We landed in Japan about 10 hours after takeoff. They asked us to remain seated and a Customs Agent came on the plane to do a walk-through. They let the passengers staying in Japan off first. After that, they took all of us going through to Korea to a terminal (a holding area). There were not a lot of outlets available there to charge devices so if you need one, find one quickly upon arriving. There were also vending machines with candy, snacks, water, and soda and restrooms. We were there for about an hour. Our three-year-old ran laps around some of the chairs in the terminal and our five-year-old slept like a rock the entire time.
It was a pretty short flight from Japan to Korea. Two hours maybe? I can’t remember for sure. Everyone on the flight slept almost the entire time. Upon landing at Osan, Customs came on board again and did another walk-through and then we got off the plane and were taken to the 2nd floor of a building to get briefed and start filling out paperwork for Customs. The briefing was about 15 minutes and then we went down the hallway to stand in line and wait for our turn to check-in with our IDs and fingerprints. The line took about 45 minutes to get through. After that we went downstairs to get all our luggage and declare things for customs. There were people there readily available to help those of us (families) that had a lot of bags. The hardest part was digging through our bags to find the things we had to claim. The only things we claimed were two small foldable knives, my prescription medication, and the fruit we had brought for snacks on the plane. We laid all this out on the table and my husband (the sponsor) had to answer that he wasn’t hiding anything else. They let us keep everything but one of the knives. We had no idea this was going to be a problem or we wouldn’t have brought it. My husband had the option to stay longer and fill out paperwork for them to ship it back to someone in the US or give the agent signed consent to destroy it. He signed consent for them to destroy it so we could be on our way quicker. This whole part of the process felt very rushed and our kids were exhausted and cranky.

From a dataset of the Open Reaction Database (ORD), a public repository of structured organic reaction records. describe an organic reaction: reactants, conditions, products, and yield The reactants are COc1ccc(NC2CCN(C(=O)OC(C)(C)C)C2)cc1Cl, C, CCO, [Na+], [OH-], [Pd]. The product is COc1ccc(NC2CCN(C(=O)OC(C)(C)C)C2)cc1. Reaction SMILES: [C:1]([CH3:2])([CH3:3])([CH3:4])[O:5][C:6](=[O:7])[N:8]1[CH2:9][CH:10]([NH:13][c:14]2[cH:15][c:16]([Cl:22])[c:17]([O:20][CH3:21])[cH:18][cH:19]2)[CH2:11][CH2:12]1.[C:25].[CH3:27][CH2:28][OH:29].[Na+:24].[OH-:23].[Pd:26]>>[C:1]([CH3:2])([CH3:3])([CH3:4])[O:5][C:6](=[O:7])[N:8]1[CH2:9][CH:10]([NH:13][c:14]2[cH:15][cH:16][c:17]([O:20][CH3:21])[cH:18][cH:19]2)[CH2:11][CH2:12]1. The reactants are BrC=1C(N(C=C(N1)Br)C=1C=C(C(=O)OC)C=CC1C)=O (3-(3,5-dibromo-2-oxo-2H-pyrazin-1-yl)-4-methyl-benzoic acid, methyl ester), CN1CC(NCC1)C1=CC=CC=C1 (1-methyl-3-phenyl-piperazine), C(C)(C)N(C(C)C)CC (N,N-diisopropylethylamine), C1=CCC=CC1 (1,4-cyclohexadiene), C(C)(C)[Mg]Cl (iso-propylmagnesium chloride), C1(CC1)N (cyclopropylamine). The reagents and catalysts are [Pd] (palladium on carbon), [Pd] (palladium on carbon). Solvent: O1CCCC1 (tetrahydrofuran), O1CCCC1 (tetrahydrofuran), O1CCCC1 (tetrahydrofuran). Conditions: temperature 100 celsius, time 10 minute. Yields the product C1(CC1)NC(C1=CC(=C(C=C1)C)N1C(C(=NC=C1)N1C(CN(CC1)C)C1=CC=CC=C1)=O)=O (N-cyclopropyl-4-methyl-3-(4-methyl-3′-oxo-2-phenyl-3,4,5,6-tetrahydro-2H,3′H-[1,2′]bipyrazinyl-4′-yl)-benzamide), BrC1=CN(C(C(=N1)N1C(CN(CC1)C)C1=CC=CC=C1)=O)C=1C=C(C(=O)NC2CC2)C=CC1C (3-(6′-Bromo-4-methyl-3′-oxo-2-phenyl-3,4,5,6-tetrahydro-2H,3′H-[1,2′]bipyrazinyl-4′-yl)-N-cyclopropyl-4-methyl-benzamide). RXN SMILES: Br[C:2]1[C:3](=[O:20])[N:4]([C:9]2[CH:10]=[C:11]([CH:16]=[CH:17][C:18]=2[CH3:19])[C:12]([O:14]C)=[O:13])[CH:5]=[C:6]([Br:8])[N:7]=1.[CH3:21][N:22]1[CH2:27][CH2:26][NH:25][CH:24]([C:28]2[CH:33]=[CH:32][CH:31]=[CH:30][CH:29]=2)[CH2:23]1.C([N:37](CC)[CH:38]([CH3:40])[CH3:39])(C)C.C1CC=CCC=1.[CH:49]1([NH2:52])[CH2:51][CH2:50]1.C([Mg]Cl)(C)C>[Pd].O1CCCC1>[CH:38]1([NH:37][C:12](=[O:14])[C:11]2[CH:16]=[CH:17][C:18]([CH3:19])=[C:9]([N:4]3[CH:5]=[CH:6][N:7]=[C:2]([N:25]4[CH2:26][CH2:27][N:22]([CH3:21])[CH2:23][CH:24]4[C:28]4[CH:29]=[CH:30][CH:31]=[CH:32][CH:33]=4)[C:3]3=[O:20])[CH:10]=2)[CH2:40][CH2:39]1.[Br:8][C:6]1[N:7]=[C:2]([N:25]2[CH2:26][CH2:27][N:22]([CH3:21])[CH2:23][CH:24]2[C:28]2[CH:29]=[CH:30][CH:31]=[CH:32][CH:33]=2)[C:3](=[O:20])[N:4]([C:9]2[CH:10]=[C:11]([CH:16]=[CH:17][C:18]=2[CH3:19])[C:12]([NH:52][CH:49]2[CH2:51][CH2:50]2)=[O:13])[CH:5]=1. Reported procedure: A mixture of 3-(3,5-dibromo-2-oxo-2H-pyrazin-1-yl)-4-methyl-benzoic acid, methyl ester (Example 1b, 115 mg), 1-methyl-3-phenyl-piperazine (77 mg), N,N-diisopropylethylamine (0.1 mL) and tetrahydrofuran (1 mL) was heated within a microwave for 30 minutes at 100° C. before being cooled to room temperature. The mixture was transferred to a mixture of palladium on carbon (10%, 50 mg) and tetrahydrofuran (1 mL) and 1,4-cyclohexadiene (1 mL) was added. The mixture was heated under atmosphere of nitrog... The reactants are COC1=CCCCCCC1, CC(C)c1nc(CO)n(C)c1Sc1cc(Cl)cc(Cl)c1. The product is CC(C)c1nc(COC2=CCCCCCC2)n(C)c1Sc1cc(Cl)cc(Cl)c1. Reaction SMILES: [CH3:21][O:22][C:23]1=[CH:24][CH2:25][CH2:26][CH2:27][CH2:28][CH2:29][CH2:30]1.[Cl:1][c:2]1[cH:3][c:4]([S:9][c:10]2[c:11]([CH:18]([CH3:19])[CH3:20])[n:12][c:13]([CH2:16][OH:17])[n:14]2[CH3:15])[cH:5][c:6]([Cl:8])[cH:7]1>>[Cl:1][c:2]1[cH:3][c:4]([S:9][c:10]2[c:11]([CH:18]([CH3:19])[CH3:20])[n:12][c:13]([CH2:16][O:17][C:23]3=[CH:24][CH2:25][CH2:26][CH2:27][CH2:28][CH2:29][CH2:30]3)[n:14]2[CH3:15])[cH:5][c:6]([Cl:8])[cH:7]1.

We stopped for (another) potty break after clearing Customs and then continued out to the busses to go to Yongsan. They were nice charter busses. Families and officers going to the Dragon Hill Loge hotel on one, and soldiers going to barracks on the other; luggage went underneath. It was about an hour ride to Yongsan.
When we arrived at Yongsan, we were taken to the 1st Replacement building just across the parking lot from the hotel. We were told to leave our luggage on the busses and had to sit through a 30-minute briefing there (with our children) and fill out more paperwork. Luckily, there is a small play area in 1st Replacement’s building and I took the kids out there while my husband (the sponsor) stayed in the briefing and the briefers didn’t seem to mind. After, we got all our luggage off the busses, took with us what we could, and crossed the parking lot to the hotel to check-in. Our children found new energy and were very excited that we had finally made it and we were too!
If you made it this far and you are still reading, then congratulations! If you can get through this ridiculously long post, clearly you are resilient and will do JUST FINE on this journey! Happy travels!